Inform the IT department to cut off access: Inform the IT department or network administrator of the timeline by which he needs to cut off the leaving employee’s access to the systems.

Another important thing is to reroute his/ her emails to another account to ensure continuity of business or projects that the leaving employee might have been dealing with. This goes hand in hand with disabling the leaving employee’s access to the building or taking back their keys or key card, either immediately or at a mutually agreed time.

Return of company property: The return of company property upon resignation is an important step in this process. The employee should then be asked to give back all the company property he/she might be holding. This includes items such as laptops/ tablets, phones, credit cards, company files, or company information, e.g., manuals, formulas, etc., company car and any other relevant items.

Any passwords that the employee was using need to be retrieved and changed. Some companies may have an employee resignation handover checklist that is followed at this juncture to assure proper hand over of projects, clients, and property.

Calculate employee benefits: This is an important step in the termination process. Advise the employee on the status of their benefits including health insurance, life insurance, severance pay, final paycheck, etc., as outlined in company policy or as required by law.

If the employee has accrued but unused vacation days plan to include it in the final paycheck. Confirm if the employee is owed any money such as bonuses, company expenses that he paid for or in commissions and plan to include them in his final paycheck. On the other hand, if the employee owes the company any advances from payroll this should be subtracted from the final paycheck.

Sign confidentiality agreements: A confidentiality agreement is a legal agreement between an employer and employee that binds the employee from disclosing any confidential company information, usually signed at employment.

During termination, there is a need to revisit the agreement to ensure that the employee understands what is expected of him/her in relation to disclosing company information, trade secrets, client information, company’s strategic plans, etc. after he/she has left the company.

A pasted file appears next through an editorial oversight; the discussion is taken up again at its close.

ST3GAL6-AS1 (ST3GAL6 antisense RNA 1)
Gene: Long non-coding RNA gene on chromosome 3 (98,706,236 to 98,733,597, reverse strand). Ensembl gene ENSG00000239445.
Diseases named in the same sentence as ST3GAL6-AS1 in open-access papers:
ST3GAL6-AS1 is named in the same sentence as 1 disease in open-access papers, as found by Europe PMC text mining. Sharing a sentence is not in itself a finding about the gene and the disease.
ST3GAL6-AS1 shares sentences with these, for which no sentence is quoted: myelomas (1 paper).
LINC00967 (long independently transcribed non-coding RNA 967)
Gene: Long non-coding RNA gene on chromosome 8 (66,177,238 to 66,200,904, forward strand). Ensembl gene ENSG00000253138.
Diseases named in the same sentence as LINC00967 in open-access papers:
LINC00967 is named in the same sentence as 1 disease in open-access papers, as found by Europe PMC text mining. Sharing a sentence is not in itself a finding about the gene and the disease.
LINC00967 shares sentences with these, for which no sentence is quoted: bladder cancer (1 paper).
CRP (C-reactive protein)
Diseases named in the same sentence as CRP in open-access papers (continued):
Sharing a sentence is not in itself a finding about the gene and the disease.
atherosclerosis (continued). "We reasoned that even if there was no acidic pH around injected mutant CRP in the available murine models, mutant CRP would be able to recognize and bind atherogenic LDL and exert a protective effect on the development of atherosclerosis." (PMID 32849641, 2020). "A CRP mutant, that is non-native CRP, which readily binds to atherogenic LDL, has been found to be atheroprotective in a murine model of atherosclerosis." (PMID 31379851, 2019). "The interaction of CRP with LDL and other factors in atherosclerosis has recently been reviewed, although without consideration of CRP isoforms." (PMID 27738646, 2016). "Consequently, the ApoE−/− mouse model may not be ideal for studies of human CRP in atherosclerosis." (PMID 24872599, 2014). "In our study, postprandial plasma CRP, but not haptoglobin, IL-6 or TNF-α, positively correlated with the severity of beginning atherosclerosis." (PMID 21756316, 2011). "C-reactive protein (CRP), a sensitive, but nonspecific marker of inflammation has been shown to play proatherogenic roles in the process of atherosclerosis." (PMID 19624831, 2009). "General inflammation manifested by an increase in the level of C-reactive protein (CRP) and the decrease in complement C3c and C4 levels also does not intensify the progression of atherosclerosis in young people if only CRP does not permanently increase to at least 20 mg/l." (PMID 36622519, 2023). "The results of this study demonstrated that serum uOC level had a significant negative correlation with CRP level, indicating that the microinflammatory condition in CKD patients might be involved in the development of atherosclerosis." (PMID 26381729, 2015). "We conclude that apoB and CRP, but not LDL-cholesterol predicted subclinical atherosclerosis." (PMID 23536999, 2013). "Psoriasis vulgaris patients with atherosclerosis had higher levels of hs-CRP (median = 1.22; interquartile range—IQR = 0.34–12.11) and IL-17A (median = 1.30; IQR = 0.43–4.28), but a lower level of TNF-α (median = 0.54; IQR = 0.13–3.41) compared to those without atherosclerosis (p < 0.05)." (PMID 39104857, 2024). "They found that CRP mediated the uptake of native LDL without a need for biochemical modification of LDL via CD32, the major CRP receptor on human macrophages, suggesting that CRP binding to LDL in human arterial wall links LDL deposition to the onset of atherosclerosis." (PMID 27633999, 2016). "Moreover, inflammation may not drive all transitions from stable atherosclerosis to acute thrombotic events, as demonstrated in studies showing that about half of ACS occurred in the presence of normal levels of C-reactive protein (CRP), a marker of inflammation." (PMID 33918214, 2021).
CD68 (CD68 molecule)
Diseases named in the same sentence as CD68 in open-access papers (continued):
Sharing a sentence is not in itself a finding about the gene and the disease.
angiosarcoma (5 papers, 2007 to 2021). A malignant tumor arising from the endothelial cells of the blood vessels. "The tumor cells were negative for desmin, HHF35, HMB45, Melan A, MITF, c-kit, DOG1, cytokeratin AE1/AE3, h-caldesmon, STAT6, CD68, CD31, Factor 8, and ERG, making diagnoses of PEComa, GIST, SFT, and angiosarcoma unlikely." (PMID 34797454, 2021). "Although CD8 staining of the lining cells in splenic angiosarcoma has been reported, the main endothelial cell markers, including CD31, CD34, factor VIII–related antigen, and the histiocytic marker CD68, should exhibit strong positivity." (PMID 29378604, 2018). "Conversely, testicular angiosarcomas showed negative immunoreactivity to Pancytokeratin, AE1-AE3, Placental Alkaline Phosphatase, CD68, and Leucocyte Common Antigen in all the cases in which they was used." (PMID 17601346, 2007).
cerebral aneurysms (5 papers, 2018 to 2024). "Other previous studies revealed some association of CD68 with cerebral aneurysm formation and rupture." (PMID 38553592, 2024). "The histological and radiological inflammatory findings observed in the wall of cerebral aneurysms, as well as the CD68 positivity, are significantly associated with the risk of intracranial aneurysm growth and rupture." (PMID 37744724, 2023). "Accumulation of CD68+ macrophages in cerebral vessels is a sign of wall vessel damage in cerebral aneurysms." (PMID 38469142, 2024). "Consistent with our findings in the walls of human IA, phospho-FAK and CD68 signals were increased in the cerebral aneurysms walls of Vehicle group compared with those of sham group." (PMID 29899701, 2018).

Conduct an exit interview: The exit interview is a good chance for the company to learn a few things from the employee. Here, the employee should be asked about the reasons for leaving the company, what attracted him/her most to the job in the first place, how he/she got along with his/her manager and colleagues, what he/she liked or disliked about his/her job, etc.

In “Making Exit Interviews Count’ the Harvard Business Review found that a thoughtful exit interview can give great insights on why employees stay, why they leave, and how a company needs to change to be better.

Termination Checklist: Final Say

During the exit interview, the employee should fill out a forwarding address form if they plan to move from the area or go overseas to facilitate any further communication from the company. Finally, during the exit interview, the employee should sign a form allowing the company to provide reference information to any future companies that he may apply jobs to, who might request for references.

For employers, dealing with corporate downsize or employee termination can be a very unpleasant process, and it can be challenging to determine how to handle the process correctly. Make sure you have a policy on paper before you need one. 

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Miles Charles

Miles Charles